Because I’m hyper aware of these devices, I tend to redact them when I read for comprehension of news items or commentary. I let the events speak for themselves, and then will often read about the same event or situation from several different sources to try to get a more accurate picture of it. If it involves actions or statements on the part of an individual, I may also try to find an account that gives a context for them. This can also be important.
Remember when Mitt Romney was quoted as saying he enjoyed firing people? What he actually said was this: “I want individuals to have their own insurance. That means the insurance company will have an incentive to keep you healthy. It also means if you don’t like what they do, you can fire them. I like being able to fire people who provide services to me. You know, if someone doesn’t give me a good service that I need, I want to say I’m going to go get someone else to provide that service to me.”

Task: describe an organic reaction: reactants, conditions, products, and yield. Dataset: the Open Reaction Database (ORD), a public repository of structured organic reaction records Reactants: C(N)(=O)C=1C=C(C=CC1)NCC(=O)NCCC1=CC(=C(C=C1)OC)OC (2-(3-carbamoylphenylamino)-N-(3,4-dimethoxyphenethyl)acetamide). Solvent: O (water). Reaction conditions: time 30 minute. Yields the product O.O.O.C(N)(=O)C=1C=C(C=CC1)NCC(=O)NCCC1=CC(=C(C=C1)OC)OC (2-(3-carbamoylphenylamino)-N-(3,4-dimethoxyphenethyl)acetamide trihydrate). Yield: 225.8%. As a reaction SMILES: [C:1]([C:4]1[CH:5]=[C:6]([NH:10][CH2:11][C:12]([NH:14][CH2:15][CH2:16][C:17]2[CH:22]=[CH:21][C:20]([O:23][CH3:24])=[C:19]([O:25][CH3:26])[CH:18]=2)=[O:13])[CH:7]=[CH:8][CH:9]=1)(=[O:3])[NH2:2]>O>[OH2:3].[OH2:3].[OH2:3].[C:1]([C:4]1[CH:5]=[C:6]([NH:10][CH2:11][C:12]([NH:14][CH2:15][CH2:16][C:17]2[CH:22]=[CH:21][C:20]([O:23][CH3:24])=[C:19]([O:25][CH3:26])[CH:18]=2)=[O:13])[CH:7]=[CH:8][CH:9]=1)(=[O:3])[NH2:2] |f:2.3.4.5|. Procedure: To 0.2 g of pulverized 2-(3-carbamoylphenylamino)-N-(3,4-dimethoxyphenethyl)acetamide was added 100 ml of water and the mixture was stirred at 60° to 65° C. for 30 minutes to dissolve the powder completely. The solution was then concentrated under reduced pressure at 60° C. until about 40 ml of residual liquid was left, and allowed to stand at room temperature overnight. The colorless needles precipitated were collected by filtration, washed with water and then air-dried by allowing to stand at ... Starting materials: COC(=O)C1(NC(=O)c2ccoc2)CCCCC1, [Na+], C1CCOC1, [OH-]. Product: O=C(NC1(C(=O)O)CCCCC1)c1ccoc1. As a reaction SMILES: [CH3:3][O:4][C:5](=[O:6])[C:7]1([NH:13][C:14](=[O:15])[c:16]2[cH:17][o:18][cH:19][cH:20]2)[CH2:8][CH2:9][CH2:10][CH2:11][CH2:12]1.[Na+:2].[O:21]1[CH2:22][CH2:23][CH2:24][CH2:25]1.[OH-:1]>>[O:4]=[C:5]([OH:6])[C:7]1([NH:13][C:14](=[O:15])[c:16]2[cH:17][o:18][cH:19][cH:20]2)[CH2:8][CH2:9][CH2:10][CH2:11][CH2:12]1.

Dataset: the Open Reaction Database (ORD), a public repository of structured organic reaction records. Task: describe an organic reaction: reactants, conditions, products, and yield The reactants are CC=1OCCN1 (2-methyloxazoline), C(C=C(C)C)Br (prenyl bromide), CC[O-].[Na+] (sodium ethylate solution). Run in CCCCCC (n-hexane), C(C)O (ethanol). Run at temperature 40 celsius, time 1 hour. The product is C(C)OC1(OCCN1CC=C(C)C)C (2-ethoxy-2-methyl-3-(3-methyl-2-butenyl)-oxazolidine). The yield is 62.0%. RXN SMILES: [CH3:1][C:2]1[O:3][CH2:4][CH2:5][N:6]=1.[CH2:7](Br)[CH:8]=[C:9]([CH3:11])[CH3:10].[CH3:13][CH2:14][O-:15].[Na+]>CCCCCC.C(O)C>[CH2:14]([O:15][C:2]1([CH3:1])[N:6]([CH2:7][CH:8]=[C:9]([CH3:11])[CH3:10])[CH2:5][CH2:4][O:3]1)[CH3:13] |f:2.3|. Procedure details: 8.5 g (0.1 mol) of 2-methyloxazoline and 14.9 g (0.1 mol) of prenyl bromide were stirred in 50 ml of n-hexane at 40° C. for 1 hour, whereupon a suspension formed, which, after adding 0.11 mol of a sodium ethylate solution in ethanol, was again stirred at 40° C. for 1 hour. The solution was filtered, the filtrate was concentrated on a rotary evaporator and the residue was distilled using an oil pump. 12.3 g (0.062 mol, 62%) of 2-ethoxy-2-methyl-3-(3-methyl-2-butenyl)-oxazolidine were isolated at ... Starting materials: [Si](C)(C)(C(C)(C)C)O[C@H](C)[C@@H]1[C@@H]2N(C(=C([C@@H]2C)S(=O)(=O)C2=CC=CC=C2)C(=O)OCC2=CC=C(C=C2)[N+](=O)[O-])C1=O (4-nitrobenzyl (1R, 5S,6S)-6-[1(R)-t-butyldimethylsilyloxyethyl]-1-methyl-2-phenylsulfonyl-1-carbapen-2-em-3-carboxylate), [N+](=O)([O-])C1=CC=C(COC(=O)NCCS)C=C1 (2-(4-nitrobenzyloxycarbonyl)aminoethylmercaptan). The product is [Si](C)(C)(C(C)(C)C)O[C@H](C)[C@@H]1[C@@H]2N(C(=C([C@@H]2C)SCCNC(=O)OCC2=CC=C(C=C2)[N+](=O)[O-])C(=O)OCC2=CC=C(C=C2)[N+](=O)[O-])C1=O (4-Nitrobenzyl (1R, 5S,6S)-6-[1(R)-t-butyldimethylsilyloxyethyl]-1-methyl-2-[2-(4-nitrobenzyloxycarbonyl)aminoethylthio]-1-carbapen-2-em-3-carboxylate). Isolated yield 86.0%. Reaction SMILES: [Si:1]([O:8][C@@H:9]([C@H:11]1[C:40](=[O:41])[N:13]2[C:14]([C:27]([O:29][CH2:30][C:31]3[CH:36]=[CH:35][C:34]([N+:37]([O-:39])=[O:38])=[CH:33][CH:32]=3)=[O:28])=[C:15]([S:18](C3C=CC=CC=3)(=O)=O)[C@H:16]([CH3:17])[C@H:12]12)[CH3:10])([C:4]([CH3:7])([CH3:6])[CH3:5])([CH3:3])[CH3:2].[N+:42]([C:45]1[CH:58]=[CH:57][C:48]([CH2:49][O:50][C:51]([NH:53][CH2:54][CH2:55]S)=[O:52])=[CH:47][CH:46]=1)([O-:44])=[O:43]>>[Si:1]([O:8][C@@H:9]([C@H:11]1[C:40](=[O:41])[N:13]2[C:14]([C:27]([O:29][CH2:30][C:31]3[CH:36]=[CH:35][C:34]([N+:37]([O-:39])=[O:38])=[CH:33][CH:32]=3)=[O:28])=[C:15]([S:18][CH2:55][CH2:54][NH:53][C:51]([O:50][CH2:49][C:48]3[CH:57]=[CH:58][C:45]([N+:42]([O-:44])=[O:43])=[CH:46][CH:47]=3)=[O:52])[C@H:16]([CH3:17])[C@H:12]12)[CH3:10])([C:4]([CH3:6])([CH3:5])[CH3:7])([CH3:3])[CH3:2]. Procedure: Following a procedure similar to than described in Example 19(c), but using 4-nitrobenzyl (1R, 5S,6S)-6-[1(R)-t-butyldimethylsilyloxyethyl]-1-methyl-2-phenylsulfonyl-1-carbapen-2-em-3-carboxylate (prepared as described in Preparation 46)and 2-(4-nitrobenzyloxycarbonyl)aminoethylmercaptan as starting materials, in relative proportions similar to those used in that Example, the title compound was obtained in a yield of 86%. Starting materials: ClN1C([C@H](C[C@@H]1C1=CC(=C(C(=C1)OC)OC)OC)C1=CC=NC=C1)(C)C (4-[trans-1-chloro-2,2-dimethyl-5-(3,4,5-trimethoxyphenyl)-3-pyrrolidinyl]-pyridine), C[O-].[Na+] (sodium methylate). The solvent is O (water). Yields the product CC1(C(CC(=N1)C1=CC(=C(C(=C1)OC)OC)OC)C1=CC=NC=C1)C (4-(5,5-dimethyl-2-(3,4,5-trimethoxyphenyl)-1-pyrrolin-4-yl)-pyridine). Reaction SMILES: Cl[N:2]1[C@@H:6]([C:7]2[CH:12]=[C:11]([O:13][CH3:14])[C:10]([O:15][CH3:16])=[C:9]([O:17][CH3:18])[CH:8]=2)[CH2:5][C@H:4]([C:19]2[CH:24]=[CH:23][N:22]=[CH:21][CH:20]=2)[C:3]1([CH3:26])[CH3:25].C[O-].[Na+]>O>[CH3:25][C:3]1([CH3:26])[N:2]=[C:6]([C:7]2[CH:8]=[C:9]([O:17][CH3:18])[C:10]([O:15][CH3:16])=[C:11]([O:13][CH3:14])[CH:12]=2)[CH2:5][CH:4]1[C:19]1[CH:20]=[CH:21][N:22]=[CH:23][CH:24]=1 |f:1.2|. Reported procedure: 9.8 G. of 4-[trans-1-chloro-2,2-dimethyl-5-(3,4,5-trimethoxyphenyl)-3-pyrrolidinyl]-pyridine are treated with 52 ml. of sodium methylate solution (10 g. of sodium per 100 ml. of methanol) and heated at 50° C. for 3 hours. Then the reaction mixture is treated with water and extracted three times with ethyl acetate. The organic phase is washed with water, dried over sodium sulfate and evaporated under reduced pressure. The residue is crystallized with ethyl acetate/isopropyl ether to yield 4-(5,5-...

Inelegant, but not what at least one of his competitors in the Republican primary used it to say. The paragraph in which the seemingly suspicious sentence appears provide context for what Mr. Romney meant.
Something similar happened when Mr. Obama was quoted as saying “You didn’t build that”, a statement that was taken out of context and applied to mean that no one had any part in the success of their own success. Here’s what the POTUS actually said:
“If you were successful, somebody along the line gave you some help. There was a great teacher somewhere in your life. Somebody helped to create this unbelievable American system that we have that allowed you to thrive. Somebody invested in roads and bridges. If you’ve got a business — you didn’t build that. Somebody else made that happen. The Internet didn’t get invented on its own. Government research created the Internet so that all the companies could make money off the Internet. The point is, is that when we succeed, we succeed because of our individual initiative, but also because we do things together.“
In context, the comment doesn’t even seem to apply directly to the business, but to the infrastructure needed for all business—roads and bridges, etc. We had a saying when I was writing training software for a high tech: Context is everything. Yes, that is hyperbole. Context may not be “everything”, but it sure is important to our understanding of the world we live in … and each other.